Apple Picking at Éragny-sur-Epte
Unlike Pierre-Auguste Renoir, who turned back to inspiration from classical art, Camille Pissarro (1830-1903) always remained open to the new ideas of younger artists, and adopted the novel Neo-Impressionist style which was emerging in the mid 1880s. He met Georges Pierre Seurat and Paul Signac (1863-1935) in autumn 1885, and his friendship and allegiance would prove to be invaluable to these younger artists, for he argued strongly for their inclusion in the Impressionist group shows, which many of the older members resisted. After Seurat had painted a substantial part of Un Dimanche après-midi à l´Île de la Grande Jatte , he showed it to Pissarro. Pissarro offered some criticism, but allowed himself in turn to be influenced by the younger artist. Apart from their style, they were disliked by some of the group for their commitment to anarchist political principles, which had grown in popularity in France, and which Pissarro himself espoused from the mid 1880s. Any association with radical politics was felt by some of the artists to threaten the cautious acceptance which the Impressionist style had so recently gained among bourgeois Parisian collectors. Thus at the last group show in 1886, Claude-Oscar Monet and Renoir were absent because works by Seurat and Signac were included. However, this disagreement did not sour the relations between Pissarro, Monet and Renoir, who at this time were meeting regularly at monthly Impressionist dinners at the Café Riche in Paris. Execution or brushwork was considered unimportant by the Neo-Impressionists, as Pissarro explained:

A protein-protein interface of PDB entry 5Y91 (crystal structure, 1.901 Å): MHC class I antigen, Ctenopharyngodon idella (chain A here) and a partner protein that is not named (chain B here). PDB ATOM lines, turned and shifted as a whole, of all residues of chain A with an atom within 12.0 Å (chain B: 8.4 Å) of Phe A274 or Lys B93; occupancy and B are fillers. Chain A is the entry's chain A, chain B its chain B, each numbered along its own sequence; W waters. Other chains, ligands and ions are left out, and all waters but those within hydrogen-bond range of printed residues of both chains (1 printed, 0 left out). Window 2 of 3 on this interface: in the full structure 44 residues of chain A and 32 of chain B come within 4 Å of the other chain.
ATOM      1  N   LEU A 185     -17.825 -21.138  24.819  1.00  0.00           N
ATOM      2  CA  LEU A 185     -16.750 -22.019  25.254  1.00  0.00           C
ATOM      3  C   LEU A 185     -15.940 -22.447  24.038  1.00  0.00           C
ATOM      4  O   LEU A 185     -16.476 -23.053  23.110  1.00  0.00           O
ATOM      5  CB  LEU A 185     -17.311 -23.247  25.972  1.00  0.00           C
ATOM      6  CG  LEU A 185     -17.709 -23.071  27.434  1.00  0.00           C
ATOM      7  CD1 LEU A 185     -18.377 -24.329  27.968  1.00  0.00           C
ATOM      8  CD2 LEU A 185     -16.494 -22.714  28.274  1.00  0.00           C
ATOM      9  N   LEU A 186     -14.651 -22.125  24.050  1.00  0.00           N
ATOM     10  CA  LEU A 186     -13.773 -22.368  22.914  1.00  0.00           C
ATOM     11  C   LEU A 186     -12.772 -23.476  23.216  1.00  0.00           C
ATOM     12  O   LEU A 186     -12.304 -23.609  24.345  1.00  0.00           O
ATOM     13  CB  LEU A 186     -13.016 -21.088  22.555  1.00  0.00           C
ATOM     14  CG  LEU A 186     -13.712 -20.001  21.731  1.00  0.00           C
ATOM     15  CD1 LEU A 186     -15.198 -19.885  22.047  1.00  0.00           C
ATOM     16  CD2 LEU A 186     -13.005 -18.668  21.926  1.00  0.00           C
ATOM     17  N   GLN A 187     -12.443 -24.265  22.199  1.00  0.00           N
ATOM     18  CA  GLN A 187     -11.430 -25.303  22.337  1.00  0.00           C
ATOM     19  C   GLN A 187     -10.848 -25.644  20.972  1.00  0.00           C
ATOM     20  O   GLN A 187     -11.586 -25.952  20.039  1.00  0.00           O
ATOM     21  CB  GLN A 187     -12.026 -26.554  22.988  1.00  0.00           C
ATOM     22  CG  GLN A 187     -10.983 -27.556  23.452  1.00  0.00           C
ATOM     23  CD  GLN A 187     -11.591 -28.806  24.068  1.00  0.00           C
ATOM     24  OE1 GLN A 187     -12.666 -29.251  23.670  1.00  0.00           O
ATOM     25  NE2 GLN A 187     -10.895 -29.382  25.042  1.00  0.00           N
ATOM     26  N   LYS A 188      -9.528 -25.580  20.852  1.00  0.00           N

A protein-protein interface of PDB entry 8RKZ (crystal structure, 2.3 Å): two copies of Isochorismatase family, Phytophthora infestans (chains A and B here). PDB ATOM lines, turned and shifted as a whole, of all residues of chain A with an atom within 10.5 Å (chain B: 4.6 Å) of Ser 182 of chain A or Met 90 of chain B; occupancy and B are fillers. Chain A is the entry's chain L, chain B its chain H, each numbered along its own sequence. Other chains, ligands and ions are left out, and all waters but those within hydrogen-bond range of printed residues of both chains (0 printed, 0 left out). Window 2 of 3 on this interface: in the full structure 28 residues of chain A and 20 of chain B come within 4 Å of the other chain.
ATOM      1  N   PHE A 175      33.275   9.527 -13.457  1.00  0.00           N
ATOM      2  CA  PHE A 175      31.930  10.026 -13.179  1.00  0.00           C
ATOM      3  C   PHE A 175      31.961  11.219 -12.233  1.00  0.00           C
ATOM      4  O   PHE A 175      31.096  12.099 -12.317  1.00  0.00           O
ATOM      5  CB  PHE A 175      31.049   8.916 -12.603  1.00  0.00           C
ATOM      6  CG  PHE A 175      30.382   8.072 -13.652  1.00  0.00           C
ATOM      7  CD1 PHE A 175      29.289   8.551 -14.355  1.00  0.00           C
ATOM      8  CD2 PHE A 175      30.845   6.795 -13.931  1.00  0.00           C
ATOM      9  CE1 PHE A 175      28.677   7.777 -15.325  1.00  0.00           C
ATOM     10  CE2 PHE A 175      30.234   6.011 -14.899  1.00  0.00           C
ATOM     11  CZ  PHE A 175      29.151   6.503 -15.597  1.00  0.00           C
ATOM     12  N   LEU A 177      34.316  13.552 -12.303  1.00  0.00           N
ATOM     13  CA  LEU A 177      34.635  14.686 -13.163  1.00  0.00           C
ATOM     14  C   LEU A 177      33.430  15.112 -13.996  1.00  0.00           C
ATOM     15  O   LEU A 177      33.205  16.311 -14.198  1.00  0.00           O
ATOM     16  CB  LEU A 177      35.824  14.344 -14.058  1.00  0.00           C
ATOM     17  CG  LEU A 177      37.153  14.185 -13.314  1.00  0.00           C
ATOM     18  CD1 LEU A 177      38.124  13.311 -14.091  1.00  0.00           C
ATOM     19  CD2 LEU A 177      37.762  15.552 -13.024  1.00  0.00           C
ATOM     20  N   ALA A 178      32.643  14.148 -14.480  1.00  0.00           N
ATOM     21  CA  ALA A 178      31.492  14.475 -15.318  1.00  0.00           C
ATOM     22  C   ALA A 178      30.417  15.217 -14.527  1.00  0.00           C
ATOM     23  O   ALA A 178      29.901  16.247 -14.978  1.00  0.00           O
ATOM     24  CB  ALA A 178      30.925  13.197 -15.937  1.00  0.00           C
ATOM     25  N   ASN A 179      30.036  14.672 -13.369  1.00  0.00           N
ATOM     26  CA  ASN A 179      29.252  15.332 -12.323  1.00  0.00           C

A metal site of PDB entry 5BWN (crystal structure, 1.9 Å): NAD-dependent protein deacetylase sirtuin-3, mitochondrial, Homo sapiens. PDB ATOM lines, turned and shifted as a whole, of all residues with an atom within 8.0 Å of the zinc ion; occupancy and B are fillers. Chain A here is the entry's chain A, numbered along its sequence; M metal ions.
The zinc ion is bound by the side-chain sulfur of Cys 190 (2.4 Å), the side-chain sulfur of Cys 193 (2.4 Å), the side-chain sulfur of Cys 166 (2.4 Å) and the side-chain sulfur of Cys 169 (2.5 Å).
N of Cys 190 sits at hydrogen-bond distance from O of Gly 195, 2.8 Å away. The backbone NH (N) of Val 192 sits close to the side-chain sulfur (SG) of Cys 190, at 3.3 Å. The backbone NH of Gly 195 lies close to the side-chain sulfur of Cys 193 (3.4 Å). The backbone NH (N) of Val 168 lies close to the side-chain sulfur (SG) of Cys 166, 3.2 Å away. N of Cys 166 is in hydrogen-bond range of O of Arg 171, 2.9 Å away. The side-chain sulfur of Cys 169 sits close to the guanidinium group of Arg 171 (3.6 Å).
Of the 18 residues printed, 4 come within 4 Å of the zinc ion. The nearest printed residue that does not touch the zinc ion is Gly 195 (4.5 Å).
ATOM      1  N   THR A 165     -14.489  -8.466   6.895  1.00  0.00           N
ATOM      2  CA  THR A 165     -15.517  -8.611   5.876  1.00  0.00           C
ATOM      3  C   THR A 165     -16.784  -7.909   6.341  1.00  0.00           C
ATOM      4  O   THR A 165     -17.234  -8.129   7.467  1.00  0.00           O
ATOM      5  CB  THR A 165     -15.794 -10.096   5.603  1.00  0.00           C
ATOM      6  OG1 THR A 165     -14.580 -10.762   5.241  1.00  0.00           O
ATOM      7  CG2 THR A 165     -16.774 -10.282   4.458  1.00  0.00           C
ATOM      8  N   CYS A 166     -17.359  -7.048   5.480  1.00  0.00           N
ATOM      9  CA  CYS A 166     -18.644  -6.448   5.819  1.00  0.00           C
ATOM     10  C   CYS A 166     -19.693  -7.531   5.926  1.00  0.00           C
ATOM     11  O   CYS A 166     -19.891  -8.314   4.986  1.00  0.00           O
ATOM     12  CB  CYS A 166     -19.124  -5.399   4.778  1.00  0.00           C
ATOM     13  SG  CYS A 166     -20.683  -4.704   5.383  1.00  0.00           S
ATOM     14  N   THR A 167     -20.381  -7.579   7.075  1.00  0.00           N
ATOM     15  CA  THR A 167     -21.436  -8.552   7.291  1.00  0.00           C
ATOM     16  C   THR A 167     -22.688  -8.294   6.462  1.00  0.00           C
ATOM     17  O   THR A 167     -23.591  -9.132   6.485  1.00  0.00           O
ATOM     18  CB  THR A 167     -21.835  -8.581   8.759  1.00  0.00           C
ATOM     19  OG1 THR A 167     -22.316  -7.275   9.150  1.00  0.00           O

"originality consists solely in the character of the drawing and the vision of each artist."
The descriptive, individualistic style of touch, associated with Impressionism, was dubbed romantic by the Neo-Impressionists, who sought a more impersonal, mechanical touch to eliminate such gestural individualism from their work. Thus personal originality, which had for so long been linked with a personally distinctive style in brushwork, was rejected in favour of a more restrained and anonymous handling. This aim was in keeping with the cooperative ideals of anarchist politics. "Apple Picking at Éragny-sur-Epte" La Cueillette de pommes, Éragny-sur-Epte (1888) is in the Pointillist style. His palette for this work probably included:
- cadmium yellow.
- cobalt violet.
- cobalt blue.
- emerald green.
- chrome green.
Pissarro advised his student Paul Cézanne, "Never paint except with the three primary colours (red, yellow and blue) and their derivatives." The white of the primed canvas shows up amongst the reds, yellows and blues of the shadows in the grass adding to their brilliance. The contrasting colours green and red stand out. In a letter written in 1886 Pissarro explained that he was looking for:
"A modern synthesis of methods based on science, that is, based on the theory of colours developed by Chevreul, on the experiments of Maxwell and the measurements of O.N. Rood; to substitute optical mixture for the mixture of pigments, which means to decompose tones into their constituent elements, because optical mixture stirs up luminosities more intense than those created by mixed pigments."
Of the individual touches of bright pigment on the canvas in "Apple Picking at Éragny-sur-Epte", few are completely round: the uniform-sized touches of colour are the shape of small brushes, tiny rectangular blocks which build up to form a dense mosaic on the surface of the picture; and as in Seurat's painting, the brushmarks vary in direction, following form and indicating changes of plane. The tree trunk in "Apple Picking at Éragny-sur-Epte" is executed with long vertical strokes of colour. in contrast to the criss-cross hatching of the grass. On Pissarro's figures, direction of touch, curved to follow the form, gives substance to his figures and helps to separate them out from the background.
The painting is owned by the Dallas Museum of Art.